New York-based Pakistani artist Huma Bhabha combines figuration with abstract elements in sculpture, works on paper, and collages. With a distinct post-apocalyptic aesthetic and dark theatricality reflecting sci-fi films, her artworks explore colonialism, war, trauma, and displacement. The artist lives and works out of Poughkeepsie, New York.Read More
Bhabha's sculptures—the core of her practice—are jarring assemblages comprised of carved Styrofoam, cork, air-dried clay, wire, found wood, metal scrap, and other discarded materials. She combines these to create monstrous abstracted figures, referencing imagery that ranges from ancient architecture and cultural traditions to popular science fiction. Figures such as Centaur (2000), which merges ancient mythological imagery with modern hooded youth, seem to appear from a distant place where past and present collide. Painted monolithic, multi-headed creatures—like Four Nights of a Dreamer (2018)—make less obvious reference to the materials they are made from than her earlier works. Through her dark, grotesque, and abstract alien-like figures, the artist challenges the viewer's perception of objects and people beyond our immediate realm of understanding—whether in a colonial past or today.
Some, but not all, of Bhabha's sculptures remain in a fragile form, consisting of degradable materials. The two large works in We Come in Peace—the Roof Garden Commission for The Metropolitan Museum of Art, New York, in 2018—are bronzes painted to appear as if they were made from the original pre-casting materials. The prostrate figure, Benaam (2018), appears to be made of clay and plastic, implying a fragility while also withstanding the ages.
While Bhabha paints her sculptures—often in colours one might expect from graffiti—she also produces similarly hued works on paper. The artist also makes collages by working on photographs taken by herself. She draws and paints expressively over the image, creating unusual abstract yet figurative compositions, like the alien face in Untitled (2019). This aspect of her practice has developed since the mid-2000s, with the added layers becoming thicker and more elaborate.
Born in Karachi, Pakistan, in 1962 Bhabha came to the United States in 1981 to study art, graduating with a BFA from the Rhode Island School of Design, Providence, in 1985, and followed by an MFA at Columbia University, New York, in 1989. Her artwork has appeared in solo and group exhibitions across the United States and Europe. She has been included in biennials such as the Biennale Internazionale di Scultura di Carrara (2010), the Whitney Biennial in New York (2010), and the Venice Biennale (2015). Since 2013, her works have been shown at Art Basel on multiple occasions. Her art also features in prominent public collections such as those of the Centre Pompidou, Tate, and New York's Museum of Modern Art.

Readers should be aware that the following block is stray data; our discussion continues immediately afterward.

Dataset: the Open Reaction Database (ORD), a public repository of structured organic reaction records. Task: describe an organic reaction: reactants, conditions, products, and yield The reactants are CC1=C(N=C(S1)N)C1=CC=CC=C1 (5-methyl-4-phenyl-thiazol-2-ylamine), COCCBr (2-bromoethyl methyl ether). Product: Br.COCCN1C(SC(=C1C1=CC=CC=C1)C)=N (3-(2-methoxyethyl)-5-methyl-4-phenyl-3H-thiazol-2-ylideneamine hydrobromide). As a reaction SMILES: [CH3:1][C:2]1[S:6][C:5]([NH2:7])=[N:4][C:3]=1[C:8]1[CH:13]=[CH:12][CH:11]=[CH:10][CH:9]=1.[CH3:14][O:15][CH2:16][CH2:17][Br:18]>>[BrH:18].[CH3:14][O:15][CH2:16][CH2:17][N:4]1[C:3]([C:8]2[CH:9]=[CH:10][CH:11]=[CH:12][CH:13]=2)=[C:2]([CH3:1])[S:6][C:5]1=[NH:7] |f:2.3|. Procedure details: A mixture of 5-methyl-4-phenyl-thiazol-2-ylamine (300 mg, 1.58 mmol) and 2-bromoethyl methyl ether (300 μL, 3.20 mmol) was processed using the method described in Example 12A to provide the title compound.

Ocula | 2019
Huma Bhabha's first exhibition with Xavier Hufkens showcases new sculptures and works on paper expressing the artist's characteristic alien forms.
Ocula Magazine previews a selection of highlights showing with galleries at Art Basel Hong Kong, running between 19 and 23 May 2021.
Los Angeles has a lot to offer during Frieze Los Angeles, with galleries, non-profits, and museums gearing up for the fair's second edition.
Closing out the first week and ushering in the second of [Asia Contemporary Art Week]'s season-long programme of Asia-focused activities throughout New York City were 'Writing the Indian Modern', a
The Ocula Advisory team select their picks from Art Basel Hong Kong, running between 21 and 23 May 2021, with preview days on 19 and 20 May 2021.
This sculpture by Huma Bhabha perfectly embodies the artist's reinterpretation of relics and monuments of the ancient world.
Benaam, 'without name,' was always for me a monument to the unnamed victims of ongoing conflict. The black covering is literally a plastic bag covering a body that has expired. The hands stretching ou
She has commanded the rooftop of New York's Metropolitan Museum, and has exported her distressed sculptures around the world, but only now is the UK waking up to the work of Huma Bhabha. It's not the
Art Basel 2019 opens to the public on Thursday, June 13, with two preview days, on June 11 and 12. Some 290 galleries from 34 countries will show work at the Swiss fair, which runs through June 16.
A cast bronze sculpture of a commanding figure enthroned like an Egyptian pharaoh greeted visitors to Huma Bhabha's midcareer survey, They Live. The figure's body—originally modeled in chicken wire
There is no hierarchy between the materials, they're all on the same level, they produce the same emotional and physical response. — Huma Bhabha
See how artist Huma Bhabha created the monumental and surprising bronze sculpture Benaam, on view at the Institute of Contemporary Art/Boston March 23 – May 27, 2019, and featured on the roof of th
In this video, artist Huma Bhabha and curator Shanay Jhaveri discuss her sculpture We Come in Peace, the 2018 site-specific installation for The Met's Iris and B. Gerald Cantor Roof Garden, the sixth